“This is when you grab the ice cream, get in bed, and watch Love Actually,” she had said. But Bonnie knew:
Life goes on.
Despite her strength, though, the memories would sometimes creep their way into her mind. When she would see the speed on her car hit 51 mph, she would think of how he would comment on her 5’1 stature, calling her Smalls as a result from seeing Sandlot one too many times. He was exactly nine inches taller than she was, making him the perfect hug height. She could picture the hug now, being enveloped in a sea of warmth as his arms pulled her closer…
Bonnie caught herself and looked back at the TV. Two minutes and eighteen seconds now. She wondered where she would be in 218 days. Would she still be working two jobs to pay the ridiculous rent for her apartment? Would she maybe get that cat she’s always wanted?
Would she find someone new?
2019 was a number she was ready to forget. Her life had stopped momentarily, despite all the progress she had been making to get her to that year. Graduation was supposed to be the most exciting time of her life, but with all the excitement of meeting him and thinking about a future together, she had lost sight of her own. She had spent thirteen hours looking at wedding dresses, rather than applying for jobs as an actuary. Now, she spent her time mopping floors in Subway instead of counting numbers.
Thoughts of failure were racing through her mind all year, even while she was with him. Her mom had spent a lot of money (a number she never wanted to know) getting her an education, and even more paying to send her to England to celebrate. When she almost refused to go to spend more time with him, her mother had been heartbroken. Bonnie’s relationship had felt like a failure to her family, as she constantly chose him over them every day for the entire 285 days they were together. In the aftermath, she had realized how much they truly meant to her, and had spent more time crying over that than the break-up itself. It was a mistake that she promised herself she would not make again.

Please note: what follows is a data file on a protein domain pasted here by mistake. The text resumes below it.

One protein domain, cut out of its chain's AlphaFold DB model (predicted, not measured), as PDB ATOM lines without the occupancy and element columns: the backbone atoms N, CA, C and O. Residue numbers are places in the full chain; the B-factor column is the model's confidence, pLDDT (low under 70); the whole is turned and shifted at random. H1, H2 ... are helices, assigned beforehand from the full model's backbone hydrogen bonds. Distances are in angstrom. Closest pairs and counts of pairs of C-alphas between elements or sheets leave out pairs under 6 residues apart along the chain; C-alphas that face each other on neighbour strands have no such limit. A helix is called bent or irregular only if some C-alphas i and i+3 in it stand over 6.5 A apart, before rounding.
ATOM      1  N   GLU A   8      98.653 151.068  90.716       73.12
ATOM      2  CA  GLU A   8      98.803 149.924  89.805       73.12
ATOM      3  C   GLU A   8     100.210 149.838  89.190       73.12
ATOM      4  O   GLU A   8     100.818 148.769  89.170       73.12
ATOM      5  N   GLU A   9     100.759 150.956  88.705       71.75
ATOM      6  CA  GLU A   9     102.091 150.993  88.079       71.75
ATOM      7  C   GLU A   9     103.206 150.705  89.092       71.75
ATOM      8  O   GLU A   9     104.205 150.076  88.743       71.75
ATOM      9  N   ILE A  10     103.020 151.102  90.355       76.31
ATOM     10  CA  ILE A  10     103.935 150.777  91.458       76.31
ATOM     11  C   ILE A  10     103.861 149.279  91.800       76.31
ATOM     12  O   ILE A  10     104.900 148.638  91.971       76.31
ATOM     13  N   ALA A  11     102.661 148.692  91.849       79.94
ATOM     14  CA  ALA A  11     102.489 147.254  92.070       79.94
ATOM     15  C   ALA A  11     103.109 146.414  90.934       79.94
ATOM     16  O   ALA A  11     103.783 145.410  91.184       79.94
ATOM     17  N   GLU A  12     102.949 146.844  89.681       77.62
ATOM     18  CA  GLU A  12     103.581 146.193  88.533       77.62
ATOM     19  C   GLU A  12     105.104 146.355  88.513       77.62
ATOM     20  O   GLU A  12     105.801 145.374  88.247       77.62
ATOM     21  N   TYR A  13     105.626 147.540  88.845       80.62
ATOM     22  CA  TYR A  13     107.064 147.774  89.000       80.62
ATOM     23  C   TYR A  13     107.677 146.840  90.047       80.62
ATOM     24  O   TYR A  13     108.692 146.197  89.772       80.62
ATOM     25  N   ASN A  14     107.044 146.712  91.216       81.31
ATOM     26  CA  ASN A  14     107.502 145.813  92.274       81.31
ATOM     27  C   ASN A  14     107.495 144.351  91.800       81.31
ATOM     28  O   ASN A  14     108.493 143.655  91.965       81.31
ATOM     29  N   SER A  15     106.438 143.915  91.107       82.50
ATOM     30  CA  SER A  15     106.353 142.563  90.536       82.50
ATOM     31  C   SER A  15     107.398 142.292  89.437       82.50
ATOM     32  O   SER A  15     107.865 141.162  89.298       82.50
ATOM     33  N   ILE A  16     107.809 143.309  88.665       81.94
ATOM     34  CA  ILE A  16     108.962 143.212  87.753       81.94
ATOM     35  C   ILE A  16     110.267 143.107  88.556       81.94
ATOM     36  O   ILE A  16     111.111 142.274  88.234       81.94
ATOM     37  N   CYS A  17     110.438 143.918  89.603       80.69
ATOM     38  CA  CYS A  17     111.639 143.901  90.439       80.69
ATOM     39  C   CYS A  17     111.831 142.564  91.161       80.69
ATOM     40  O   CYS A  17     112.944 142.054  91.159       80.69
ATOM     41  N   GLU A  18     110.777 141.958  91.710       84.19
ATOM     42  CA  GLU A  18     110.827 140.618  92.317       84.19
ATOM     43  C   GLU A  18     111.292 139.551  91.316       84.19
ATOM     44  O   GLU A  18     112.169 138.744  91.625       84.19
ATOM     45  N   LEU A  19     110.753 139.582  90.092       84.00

One minute was left of this year – this waste of 365 days. What was the point of it all? Why go through all this to be left here, spending the final night of the year inevitably by herself? She wanted to scream. She wanted to do all the things she had kept locked inside of her for the past thirty-nine days. She wanted to yell at God directly and ask Him what the heck the point of the past 525,600 minutes had been.
Fifty seconds. She had loved someone for the first time in 2019. It was a love she had never experienced – the kind where she forgot she even existed, and lived solely in the view of that one (1) amazing smile. Her mind and his were one, and she put her life on hold to make his life shine.
Forty seconds. And that was the problem of it all. When he left, part of her went with him. He left, and walked away with the flower that had just bloomed in the area of her heart where she didn’t know was inhabitable. What had just become alive now felt dead again.
Thirty. It was only part of her, though. It wasn’t her entire heart. There was still so much good inside of her – flowers that were still waiting to bloom, and an entire garden she had planted on her own. There was the ineffable feeling that had never gone away, waiting to fulfill its true destiny. She had lost part of herself, yes, but it was a part that needed to die to leave room for future flowers.
Twenty. 2019 was not a failure. It was everything she needed to get her to where she was today. It was the way that needed to be cleared to make room for the giant, pi-length future that Bonnie intended for herself. Bonnie was ready, and she was ready because she had conquered 2019.
She smiled her own one (1) amazing smile – one far brighter than any he had ever managed. She had achieved so much this year, even if the year had been clouded by him. There was so much wrong in 2019, but there was also so much time for her to become the person she was meant to be in 2020. There were an infinite number of possibilities for the year ahead – a number that would shape and form over the next 366 days (Bonnie loved a leap year – a great omen!) She took one last bite of pizza, knowing it would be her last in a long time, and counted down to her beginning. A beginning of a new garden.
Ten. Nine. Eight. Seven. Six. Five. Four. Three. Two. One.